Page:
• Nickel – Nickel improves the low temperature behaviour of the structural steel by improving the fracture toughness. It also has favorable effect on the corrosion resistance of the structural steel.
  • Vanadium – The effect of vanadium is similar to those of manganese, niobium and molybdenum. It helps structural steels to develop a finer crystalline micro structure and have increased fracture toughness.
  • Other chemical elements – Some structure steels grades have small amounts of some other alloying elements such as boron, nitrogen and titanium. These minor alloying elements along with the major alloying elements enhance certain capabilities of the structural steels.

Weldability of sructural steels

The weldability of structural steels depends on its carbon euivalent (CE) which is defined below.

CE = C + Mn/6 + (Cr+Mo+V)/5 + (Ni+Cu)/15

Structural steels with carbon equivalent below 0.45 are readily weldable with appropriate procedures. CE of strutural steels greater than 0.45 indicates caution is to be observed during welding of such steels.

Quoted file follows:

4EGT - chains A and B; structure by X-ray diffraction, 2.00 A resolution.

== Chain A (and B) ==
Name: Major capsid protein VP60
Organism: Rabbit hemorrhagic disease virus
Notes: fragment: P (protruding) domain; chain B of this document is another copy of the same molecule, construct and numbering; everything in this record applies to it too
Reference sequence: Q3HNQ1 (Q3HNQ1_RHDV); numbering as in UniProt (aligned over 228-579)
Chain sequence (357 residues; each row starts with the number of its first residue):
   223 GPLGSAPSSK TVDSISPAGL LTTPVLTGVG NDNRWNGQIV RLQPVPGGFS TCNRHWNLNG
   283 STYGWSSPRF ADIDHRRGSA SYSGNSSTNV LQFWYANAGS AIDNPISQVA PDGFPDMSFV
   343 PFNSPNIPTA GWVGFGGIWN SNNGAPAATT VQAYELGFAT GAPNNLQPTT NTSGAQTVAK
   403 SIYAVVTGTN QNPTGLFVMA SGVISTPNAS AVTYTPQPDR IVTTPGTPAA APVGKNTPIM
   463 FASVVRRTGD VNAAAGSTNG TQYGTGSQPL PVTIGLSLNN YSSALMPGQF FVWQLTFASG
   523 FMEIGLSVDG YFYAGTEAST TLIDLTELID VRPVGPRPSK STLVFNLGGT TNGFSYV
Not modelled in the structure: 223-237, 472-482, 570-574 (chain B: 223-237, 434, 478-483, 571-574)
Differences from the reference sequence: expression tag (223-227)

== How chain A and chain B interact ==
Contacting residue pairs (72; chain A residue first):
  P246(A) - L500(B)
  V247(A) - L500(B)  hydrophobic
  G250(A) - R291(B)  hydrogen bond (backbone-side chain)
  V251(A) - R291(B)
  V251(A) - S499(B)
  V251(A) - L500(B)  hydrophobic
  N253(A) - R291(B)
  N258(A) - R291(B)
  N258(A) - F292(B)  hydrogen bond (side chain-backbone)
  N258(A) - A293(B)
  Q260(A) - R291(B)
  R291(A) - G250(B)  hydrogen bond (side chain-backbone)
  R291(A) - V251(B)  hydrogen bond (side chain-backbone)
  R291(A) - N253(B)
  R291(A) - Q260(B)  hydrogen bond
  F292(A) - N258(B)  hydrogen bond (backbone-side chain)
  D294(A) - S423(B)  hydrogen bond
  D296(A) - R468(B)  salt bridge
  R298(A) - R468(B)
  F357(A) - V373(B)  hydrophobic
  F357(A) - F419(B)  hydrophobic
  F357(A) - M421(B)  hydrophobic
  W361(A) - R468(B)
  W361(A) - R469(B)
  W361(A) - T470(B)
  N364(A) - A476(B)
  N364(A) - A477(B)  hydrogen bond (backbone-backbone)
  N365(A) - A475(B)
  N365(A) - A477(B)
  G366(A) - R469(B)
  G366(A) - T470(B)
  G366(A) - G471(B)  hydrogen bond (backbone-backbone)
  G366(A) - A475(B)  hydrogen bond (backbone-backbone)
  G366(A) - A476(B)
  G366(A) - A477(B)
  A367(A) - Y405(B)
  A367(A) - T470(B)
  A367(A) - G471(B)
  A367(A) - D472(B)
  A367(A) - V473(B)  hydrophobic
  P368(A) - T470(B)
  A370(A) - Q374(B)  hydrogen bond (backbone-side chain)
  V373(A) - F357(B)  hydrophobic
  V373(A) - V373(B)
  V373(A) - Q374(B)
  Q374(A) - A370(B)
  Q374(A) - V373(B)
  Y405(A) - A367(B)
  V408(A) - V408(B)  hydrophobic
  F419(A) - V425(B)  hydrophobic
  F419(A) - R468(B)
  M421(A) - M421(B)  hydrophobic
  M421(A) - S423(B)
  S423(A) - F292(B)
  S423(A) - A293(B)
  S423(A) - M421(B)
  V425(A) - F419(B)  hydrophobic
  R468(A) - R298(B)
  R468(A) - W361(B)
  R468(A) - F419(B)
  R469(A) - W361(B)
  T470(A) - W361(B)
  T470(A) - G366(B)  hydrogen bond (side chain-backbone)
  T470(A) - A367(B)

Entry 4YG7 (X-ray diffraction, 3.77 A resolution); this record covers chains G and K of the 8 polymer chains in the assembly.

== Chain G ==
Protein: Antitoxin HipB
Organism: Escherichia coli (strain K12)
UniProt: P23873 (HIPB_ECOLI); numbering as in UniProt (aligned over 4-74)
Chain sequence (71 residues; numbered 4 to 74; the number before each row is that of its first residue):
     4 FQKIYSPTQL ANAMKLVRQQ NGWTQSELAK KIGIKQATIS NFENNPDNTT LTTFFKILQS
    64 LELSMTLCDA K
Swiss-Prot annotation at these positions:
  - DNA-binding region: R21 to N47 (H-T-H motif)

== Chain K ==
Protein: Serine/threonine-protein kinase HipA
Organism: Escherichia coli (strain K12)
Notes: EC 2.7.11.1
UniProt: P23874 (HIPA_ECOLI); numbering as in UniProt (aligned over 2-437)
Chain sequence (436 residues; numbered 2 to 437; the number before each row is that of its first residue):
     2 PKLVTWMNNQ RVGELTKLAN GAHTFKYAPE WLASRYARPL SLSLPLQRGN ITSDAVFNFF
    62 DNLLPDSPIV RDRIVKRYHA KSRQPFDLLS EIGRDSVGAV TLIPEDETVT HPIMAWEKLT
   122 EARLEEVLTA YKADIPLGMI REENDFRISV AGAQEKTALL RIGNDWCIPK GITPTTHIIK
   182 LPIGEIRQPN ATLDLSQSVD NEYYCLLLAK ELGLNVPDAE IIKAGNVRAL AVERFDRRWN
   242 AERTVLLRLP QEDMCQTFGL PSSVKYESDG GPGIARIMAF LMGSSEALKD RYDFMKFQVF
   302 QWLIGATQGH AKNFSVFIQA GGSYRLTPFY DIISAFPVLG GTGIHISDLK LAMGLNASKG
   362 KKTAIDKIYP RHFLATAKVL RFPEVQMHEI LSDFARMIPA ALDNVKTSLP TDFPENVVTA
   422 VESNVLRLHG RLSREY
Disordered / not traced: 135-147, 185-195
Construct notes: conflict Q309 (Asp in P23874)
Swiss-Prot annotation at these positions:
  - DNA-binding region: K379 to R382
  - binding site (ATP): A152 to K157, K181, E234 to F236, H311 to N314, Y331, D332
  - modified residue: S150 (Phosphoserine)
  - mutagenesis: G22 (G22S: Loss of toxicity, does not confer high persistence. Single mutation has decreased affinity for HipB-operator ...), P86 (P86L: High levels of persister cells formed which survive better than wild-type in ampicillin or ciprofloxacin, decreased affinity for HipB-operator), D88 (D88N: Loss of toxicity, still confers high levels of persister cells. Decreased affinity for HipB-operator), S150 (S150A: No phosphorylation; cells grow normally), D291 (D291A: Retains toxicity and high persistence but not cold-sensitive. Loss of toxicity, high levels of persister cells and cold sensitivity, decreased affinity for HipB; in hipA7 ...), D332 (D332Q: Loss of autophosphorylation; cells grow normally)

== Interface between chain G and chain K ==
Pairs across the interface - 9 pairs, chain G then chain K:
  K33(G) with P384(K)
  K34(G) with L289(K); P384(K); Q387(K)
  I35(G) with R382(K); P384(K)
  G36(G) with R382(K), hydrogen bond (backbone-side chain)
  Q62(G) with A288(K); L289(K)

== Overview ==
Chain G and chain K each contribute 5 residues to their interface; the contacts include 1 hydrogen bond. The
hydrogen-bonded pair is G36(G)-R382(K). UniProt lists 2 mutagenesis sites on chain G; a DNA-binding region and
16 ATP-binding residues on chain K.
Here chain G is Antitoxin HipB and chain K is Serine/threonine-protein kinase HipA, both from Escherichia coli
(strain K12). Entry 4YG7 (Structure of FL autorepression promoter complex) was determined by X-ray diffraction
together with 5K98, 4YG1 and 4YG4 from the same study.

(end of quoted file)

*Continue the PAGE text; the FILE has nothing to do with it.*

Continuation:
Properties of structural steels

The following are the important properties of structural steels

  • It has high strength which means that the weight of the structure made of steel is less.
  • It has uniform properties which do not change as oppose to concrete
  • Elasticity of structural steel follows Hooke’s law accurately
  • It has good ductility due to which structural steels can withstand extensive deformation without failure under high tensile stresses.
  • It has good toughness which means that structural steel has got both strength and ductility.
  • It has got flexibility which allows extension of existing structures made of structural steels can be done easily.
  • Structural steels are non combustible materials but they lose strength when heated sufficiently. When heated to temperatures normally associated with fires, the strength and stiffness of the structural steel are significantly reduced. Structural steels have a critical temperature. This critical temperature is the temperature at which the structural steel cannot safely support its load. Critical temperature is usually the temperature at which its yield stress has been reduced to 60 % of the room temperature yield stress.
  • Structural steels can corrode when in contact with water.
  • Structural steels can be coated or painted to provide it corrosion and fire resistance.